One of the biggest history events of 2016 will be the 400th anniversary of the death of William Shakespeare on 23 April.
To learn the answers to seven of the most pressing questions about the playwright’s life, click here, and to find out more about Shakespeare’s Globe theatre, click here.
Battle of the Somme
1 July marks 100th anniversary of the battle of the Somme. Thousands are expected to attend a service of remembrance in Thiepval in northern France, and a number of exhibitions and events will be held across France and the UK.
To read more about the Somme, one of the bloodiest battles in history, click here.
The Great Fire of London
The infamous Great Fire of London swept across the city over three days in 1666. The Museum of London will mark the 350th anniversary of the disaster with a show called Fire! Fire!
Roald Dahl’s birth
13 September marks the 100th anniversary of the birth of children’s author Roald Dahl.
14 October marks the 950th anniversary of the battle of Hastings. William the Conqueror’s invasion of England will be marked by a new contemporary arts festival.
December marks the 75th anniversary of the Japanese attack on Pearl Harbor.
To read more about Pearl Harbor and other significant Second World War battles, click here.
Deputy editor Charlotte Hodgman gives us a sneak peek at the exhibitions to look out for this year…
2015 was an exciting year for historical anniversaries, with a number of landmark dates commemorated through a host of events and exhibitions. And 2016 looks set to continue the trend.
Windsor Castle, the British Library, King’s College London and the Royal Shakespeare Company are just some of the locations hosting exhibitions devoted to the 400th anniversary of the death of William Shakespeare, in April.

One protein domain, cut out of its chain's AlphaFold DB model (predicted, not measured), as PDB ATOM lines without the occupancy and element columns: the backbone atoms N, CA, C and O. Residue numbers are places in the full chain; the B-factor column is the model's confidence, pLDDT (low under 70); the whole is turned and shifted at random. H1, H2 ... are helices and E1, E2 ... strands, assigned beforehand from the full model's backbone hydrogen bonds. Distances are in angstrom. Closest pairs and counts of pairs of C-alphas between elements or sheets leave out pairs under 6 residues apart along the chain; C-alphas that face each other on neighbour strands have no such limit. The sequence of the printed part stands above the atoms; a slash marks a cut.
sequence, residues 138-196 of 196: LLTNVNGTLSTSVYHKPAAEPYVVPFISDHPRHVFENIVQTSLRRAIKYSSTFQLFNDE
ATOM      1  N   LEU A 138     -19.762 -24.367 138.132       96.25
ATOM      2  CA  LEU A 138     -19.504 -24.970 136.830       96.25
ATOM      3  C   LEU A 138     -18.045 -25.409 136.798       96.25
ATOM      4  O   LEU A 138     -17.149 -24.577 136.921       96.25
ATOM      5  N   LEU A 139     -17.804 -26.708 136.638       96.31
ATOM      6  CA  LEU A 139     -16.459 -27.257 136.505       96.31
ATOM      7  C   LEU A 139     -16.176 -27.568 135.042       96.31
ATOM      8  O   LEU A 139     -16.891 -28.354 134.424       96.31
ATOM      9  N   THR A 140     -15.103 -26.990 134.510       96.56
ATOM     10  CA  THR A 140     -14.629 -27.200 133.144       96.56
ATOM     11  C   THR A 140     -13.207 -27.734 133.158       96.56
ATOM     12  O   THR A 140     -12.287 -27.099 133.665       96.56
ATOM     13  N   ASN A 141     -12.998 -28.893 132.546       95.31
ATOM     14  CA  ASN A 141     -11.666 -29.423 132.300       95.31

The Shakespeare Birthplace Trust in Stratford-upon-Avon is also gearing up for a year of activity, including opening Shakespeare’s schoolroom and guildhall to the public for the first time. You can find out more at shakespeares-england.co.uk and shakespeare400.org
Elizabethan scholar, courtier and magician John Dee will come under the spotlight at the Royal College of Physicians, London, in January, with visitors treated to displays of his personal artefacts – from magic mirrors to crystal balls – on show for the first time since his death in 1609.
If new (and old) discoveries are more your thing, the National Museum Cardiff will launch its new gallery in January with an exhibition which tells the stories of adventurous archaeologists. Expect treasures from ancient cultures as well as recent discoveries from Wales.
The V&A will be sorting through its smalls in April for an exhibition that examines the history of underwear through the centuries. More than 100 men’s and women’s garments and accessories, as well as photographs, films, packaging and fashion plates, will be on show.
Elsewhere, May will see the Bowes Museum in County Durham celebrate nearly 500 years of English female beauty, from the court beauties of the 17th century to the society ladies of Edwardian England.
Commemorations of First World War anniversaries will also continue through 2016, including an exhibition at the National Maritime Museum to mark the centenary of the battle of Jutland.
And in March, the British Museum’s landmark Celts exhibition will arrive at the National Museum of Scotland, Edinburgh.
Look out for more on these, and many other events and exhibitions, in the out and about pages of BBC History Magazine.